In pitches to businesses searching for a place to build a factory or otherwise expand their operations, Oklahoma officials have long stressed the state’s relatively low cost of living as an advantage.

The promise of cheaper housing, food and fuel appears to be attracting new businesses and residents to the Sooner State. Oklahoma ranked 10th in the U.S. in net migration between April 2020 and July 2022, according to the U.S. Census Bureau, adding tens of thousands of residents from states like California and Texas. 

With more people comes greater demand for housing. Recent reports presented to the Edmond City Council and Oversight Committee for the Legislative Office of Fiscal Transparency show there’s work to do to accommodate middle and low-income families. 

Three-quarters of people who work in Edmond commute from somewhere else, according to an assessment released earlier this month by Development Strategies, a St. Louis-based consulting company. The report identified 47% of the city’s renters as cost-burdened, meaning they may not be able to pay rent and cover other essentials like food, health care and transportation. 

The Legislative Office of Fiscal Transparency, a watchdog agency that evaluates state spending, issued a report last week evaluating the Oklahoma Housing Finance Authority. Examiners determined that rising rent costs and lack of development are weakening the impact of the public trust, which develops low-income housing programs and incentivizes builders to commit to building affordable homes. 

Lawmakers allocated $215 million in the Fiscal Year 2024 budget to create the Oklahoma Housing Stability Program. The money will go towards building new single-family homes and multi-family units, as well as helping low-income homebuyers come up with the funds for a down payment or closing costs.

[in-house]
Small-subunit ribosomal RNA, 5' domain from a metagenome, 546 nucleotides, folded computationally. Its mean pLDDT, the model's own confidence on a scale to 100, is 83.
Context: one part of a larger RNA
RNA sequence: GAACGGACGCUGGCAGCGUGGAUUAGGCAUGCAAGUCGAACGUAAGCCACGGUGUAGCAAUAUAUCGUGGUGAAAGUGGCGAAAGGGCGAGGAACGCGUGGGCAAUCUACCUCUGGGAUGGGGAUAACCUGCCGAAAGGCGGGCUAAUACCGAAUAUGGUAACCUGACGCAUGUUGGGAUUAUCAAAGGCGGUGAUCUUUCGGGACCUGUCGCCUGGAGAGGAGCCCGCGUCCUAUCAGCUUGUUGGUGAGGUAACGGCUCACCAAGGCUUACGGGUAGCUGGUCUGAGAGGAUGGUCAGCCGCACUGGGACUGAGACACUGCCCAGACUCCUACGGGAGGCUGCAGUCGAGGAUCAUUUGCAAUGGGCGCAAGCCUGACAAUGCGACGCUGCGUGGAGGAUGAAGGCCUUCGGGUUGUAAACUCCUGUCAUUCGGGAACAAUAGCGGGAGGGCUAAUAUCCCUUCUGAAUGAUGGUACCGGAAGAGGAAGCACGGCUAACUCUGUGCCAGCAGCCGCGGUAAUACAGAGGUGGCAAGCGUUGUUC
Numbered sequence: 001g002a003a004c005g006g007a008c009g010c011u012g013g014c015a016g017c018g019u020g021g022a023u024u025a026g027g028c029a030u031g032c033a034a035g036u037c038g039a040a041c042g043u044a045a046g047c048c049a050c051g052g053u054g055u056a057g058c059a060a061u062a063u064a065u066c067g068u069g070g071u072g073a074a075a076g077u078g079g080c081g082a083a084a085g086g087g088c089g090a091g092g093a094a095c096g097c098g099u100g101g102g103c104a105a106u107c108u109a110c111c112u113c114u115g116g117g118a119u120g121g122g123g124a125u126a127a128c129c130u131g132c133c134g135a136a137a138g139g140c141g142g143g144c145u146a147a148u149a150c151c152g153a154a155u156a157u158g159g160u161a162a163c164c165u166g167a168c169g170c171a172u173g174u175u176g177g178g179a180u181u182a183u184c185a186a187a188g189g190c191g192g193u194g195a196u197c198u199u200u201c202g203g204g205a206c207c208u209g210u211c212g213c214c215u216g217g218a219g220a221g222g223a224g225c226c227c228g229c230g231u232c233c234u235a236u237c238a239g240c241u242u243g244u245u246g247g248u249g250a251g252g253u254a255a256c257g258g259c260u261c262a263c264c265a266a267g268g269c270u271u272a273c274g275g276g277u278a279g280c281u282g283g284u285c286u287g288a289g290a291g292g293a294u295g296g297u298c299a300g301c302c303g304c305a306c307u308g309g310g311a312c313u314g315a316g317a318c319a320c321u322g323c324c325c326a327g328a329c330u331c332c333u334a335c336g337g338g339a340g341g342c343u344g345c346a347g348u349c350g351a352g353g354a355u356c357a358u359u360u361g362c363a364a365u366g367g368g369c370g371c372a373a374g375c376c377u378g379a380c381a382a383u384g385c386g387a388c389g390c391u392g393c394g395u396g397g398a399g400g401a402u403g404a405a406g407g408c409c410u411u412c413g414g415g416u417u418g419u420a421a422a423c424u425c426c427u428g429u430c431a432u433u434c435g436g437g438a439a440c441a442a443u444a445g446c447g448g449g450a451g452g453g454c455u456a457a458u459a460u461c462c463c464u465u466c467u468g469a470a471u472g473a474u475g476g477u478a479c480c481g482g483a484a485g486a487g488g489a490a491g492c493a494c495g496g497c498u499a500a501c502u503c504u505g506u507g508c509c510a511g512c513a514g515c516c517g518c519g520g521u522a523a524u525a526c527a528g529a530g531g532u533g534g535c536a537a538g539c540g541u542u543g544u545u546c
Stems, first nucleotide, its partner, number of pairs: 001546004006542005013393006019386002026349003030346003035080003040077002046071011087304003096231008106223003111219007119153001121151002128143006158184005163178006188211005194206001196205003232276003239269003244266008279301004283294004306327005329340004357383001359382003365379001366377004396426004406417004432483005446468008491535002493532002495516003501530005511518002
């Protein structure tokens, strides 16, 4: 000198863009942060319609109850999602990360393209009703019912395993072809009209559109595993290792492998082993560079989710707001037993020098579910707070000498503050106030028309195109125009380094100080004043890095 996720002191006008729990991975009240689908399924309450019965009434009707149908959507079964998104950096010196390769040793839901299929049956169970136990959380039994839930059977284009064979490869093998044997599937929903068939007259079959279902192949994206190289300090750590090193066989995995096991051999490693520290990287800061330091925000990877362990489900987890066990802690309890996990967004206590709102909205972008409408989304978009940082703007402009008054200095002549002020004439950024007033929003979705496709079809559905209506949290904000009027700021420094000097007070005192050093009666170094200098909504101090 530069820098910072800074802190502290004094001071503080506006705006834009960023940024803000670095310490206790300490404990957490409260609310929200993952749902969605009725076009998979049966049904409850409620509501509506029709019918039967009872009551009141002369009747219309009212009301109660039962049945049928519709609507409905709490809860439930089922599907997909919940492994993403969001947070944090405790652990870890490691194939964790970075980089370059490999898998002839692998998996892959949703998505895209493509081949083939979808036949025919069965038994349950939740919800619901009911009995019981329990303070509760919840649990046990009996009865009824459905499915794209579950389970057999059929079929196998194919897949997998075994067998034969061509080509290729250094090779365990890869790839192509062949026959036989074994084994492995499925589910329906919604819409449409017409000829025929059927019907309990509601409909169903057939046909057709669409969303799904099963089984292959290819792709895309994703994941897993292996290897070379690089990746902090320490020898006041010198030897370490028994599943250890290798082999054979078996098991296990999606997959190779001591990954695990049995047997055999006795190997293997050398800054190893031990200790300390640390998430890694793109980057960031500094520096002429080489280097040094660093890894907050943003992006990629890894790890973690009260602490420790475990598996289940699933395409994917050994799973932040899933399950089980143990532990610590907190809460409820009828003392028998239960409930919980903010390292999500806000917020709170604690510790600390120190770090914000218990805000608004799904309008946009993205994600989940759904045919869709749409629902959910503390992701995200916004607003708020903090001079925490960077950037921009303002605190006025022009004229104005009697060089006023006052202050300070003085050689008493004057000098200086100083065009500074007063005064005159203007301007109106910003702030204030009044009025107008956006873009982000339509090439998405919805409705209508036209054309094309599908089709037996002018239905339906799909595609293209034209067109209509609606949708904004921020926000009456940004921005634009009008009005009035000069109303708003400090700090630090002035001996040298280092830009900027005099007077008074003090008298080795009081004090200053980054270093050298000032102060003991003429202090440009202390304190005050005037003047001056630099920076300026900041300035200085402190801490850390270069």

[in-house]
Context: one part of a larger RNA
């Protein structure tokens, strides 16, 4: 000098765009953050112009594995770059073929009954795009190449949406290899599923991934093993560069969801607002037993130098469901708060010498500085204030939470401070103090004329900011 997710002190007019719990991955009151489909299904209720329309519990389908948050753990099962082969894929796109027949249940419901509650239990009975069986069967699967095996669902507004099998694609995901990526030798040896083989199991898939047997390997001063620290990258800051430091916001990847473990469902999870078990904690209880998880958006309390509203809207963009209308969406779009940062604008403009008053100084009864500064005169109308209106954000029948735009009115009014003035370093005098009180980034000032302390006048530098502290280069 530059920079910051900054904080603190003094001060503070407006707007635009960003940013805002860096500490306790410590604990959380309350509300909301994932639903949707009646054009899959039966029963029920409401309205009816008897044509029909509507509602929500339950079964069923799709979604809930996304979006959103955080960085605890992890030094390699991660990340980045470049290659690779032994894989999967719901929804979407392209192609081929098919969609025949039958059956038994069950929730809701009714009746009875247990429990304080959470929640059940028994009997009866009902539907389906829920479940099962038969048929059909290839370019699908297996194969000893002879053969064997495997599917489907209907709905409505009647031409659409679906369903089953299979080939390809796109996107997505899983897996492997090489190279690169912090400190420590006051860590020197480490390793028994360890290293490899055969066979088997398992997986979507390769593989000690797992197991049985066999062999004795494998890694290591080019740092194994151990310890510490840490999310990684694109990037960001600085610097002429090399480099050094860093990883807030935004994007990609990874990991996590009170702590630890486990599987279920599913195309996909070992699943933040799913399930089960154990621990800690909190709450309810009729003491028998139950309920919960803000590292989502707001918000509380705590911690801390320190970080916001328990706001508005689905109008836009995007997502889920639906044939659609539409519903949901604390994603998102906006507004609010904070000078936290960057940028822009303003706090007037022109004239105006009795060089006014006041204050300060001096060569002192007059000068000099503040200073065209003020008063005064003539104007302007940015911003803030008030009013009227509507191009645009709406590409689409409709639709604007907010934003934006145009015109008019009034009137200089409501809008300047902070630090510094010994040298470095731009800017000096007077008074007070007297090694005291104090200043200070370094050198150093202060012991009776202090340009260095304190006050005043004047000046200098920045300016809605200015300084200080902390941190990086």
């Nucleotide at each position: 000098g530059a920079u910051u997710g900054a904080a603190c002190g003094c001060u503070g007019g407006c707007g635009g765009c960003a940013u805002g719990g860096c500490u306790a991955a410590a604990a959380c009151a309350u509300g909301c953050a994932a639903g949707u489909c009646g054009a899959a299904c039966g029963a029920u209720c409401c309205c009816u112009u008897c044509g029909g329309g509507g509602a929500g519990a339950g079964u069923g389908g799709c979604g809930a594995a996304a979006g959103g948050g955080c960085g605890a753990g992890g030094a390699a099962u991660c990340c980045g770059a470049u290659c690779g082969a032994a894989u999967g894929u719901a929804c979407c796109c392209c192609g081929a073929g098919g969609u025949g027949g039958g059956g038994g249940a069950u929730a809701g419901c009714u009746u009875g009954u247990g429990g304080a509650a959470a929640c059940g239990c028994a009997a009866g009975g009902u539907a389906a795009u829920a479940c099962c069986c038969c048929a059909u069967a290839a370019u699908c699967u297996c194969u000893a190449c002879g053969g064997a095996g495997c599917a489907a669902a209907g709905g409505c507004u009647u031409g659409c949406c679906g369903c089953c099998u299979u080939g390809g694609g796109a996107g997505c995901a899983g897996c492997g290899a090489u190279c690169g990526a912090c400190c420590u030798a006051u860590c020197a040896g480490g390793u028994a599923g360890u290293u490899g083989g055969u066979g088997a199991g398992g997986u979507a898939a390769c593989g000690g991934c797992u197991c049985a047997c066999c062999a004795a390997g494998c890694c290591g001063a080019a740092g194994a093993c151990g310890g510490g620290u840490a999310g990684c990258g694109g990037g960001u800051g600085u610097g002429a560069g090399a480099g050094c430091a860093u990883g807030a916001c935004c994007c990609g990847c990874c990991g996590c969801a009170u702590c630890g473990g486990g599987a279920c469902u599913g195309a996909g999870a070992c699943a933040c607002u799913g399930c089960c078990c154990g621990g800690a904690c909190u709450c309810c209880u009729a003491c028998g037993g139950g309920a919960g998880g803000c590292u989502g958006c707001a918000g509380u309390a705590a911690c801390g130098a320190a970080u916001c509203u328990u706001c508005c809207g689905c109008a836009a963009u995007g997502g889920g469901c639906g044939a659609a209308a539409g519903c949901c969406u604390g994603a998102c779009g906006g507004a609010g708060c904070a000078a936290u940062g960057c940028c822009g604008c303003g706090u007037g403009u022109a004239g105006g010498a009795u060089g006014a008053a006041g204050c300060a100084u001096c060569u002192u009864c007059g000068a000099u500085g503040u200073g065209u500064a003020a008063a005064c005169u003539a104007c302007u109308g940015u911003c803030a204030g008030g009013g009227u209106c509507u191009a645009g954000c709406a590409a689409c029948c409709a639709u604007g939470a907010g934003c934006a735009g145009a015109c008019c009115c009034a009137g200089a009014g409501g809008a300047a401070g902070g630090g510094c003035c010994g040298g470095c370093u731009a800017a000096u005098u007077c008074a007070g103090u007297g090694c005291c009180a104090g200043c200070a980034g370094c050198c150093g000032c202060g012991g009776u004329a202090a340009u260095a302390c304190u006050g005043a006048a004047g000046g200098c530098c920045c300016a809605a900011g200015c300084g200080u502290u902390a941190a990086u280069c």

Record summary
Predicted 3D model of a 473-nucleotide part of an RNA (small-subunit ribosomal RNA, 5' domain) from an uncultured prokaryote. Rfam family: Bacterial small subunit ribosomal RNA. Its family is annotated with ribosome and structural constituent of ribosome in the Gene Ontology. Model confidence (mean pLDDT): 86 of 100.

OHFA is soliciting the public’s feedback on a draft plan to disburse the funds. In its examination, LOFT had its own recommendations on how to quickly and efficiently tackle the affordable housing issue, noting that manufactured and modular homes tend to be more cost-effective and quicker to build. 

Sen. Julia Kirt, D-Oklahoma City, said a growing waitlist for housing vouchers reflects the need for projects to get started as soon as possible. 

“We have a clear need for more housing for individuals and families with very low incomes and those who work anywhere near the minimum wage,” said Kirt, a member of the LOFT oversight committee, in a statement. “I’m glad the state is investing millions to incentivize new, high-quality rental housing, but we have to ensure new units are affordable for the range of wages in each community.”

Navigating building plans, bureaucracy and public opinion can be a cumbersome process. During the Aug. 15 Edmond City Council meeting, NonDoc reported that several Edmond residents used the public comment period to voice opposition to affordable housing construction, with one resident equating such efforts to a handout. 

How do you think state and local leaders should approach the affordable housing issue? Do you have another story idea or tip you’d like Oklahoma Watch to look into? Let me know at

A quick note: I recently took some time off to deal with a health matter, and it’s possible I missed your call or email while I was away. If that’s the case, please let me know and I’ll get back to you as soon as possible. 

What I’m Reading This Week

  • Campaign Finance Reports on Paper a Possibility for Oklahoma: In a Wednesday letter to lawmakers and Gov. Kevin Stitt, outgoing Ethics Commission Executive Director Ashley Kemp said the state’s electronic campaign filing system needs an upgrade or replacement, which could cost $1.2 million over five years to implement and maintain. She suggested that going back to paper filings would be an option. [Tulsa World]
  • Jury Awards $33 Million to the Family of a Man Who Died in an Oklahoma Jail as Staff Mocked Him:  26-year-old Ellis told jail staff that he thought he was dying and that his legs were going numb and turning black. But jail staff accused him of faking his illness, laughed and threatened to shackle him to the floor. An autopsy later found Ellis died of sepsis and pneumonia. [The Frontier]
  • Two Western Oklahoma Cities Work to Preserve Their Hospitals: Clinton residents should have a hospital operating in their community soon, possibly around Thanksgiving. Meanwhile, Woodward residents are hoping for a seamless transition to a new hospital management company later this year. [NonDoc]

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